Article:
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Alternative Approaches to Addressing Non-Normal Distributions in the Application of IRT Models to Personality Measures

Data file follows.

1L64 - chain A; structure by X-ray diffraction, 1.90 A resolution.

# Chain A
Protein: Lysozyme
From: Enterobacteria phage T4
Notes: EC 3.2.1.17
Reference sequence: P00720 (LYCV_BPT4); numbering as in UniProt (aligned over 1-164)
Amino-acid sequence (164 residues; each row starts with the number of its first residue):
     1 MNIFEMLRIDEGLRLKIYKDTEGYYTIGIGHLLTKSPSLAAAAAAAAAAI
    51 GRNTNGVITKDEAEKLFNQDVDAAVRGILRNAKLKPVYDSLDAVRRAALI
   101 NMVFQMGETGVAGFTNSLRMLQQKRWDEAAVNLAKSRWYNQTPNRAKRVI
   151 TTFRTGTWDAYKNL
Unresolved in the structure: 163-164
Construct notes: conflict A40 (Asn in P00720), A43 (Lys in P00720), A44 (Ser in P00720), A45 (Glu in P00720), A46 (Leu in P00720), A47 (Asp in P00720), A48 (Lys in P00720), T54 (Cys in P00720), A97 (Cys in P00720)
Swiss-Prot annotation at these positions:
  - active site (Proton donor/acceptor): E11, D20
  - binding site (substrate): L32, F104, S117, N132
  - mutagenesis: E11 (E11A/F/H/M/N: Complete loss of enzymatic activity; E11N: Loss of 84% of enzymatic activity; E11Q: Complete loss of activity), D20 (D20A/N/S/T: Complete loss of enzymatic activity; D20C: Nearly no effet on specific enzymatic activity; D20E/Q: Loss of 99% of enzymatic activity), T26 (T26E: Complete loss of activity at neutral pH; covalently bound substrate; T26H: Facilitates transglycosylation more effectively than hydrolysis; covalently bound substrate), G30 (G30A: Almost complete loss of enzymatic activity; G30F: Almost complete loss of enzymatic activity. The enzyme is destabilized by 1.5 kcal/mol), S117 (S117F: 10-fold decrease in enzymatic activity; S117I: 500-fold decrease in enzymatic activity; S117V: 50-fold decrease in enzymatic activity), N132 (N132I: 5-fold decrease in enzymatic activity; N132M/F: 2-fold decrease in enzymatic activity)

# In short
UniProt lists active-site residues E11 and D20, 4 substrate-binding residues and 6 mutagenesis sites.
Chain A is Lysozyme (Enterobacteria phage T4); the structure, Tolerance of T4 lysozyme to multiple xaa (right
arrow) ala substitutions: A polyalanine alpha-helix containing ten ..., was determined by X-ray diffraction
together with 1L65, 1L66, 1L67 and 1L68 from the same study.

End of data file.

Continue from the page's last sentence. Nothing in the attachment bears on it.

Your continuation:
It is generally assumed that the latent trait is normally distributed in the population when estimating logistic item response theory (IRT) model parameters. This assumption requires that the latent trait be fully continuous and the population homogenous (i.e., not a mixture). When this normality assumption is violated, models are misspecified, and item and person parameter estimates are inaccurate. When normality cannot be assumed, it might be appropriate to consider alternative modeling approaches: (a) a zero-inflated mixture, (b) a log-logistic, (c) a Ramsay curve, or (d) a heteroskedastic-skew model. The first 2 models were developed to address modeling problems associated with so-called quasi-continuous or unipolar constructs, which apply only to a subset of the population, or are meaningful at one end of the continuum only. The second 2 models were developed to address non-normal latent trait distributions and violations of homogeneity of error variance, respectively. To introduce these alternative IRT models and illustrate their strengths and weaknesses, we performed real data application comparing results to those from a graded response model. We review both statistical and theoretical challenges in applying these models and choosing among them. Future applications of these and other alternative models (e.g., unfolding, diffusion) are needed to advance understanding about model choice in particular situations.

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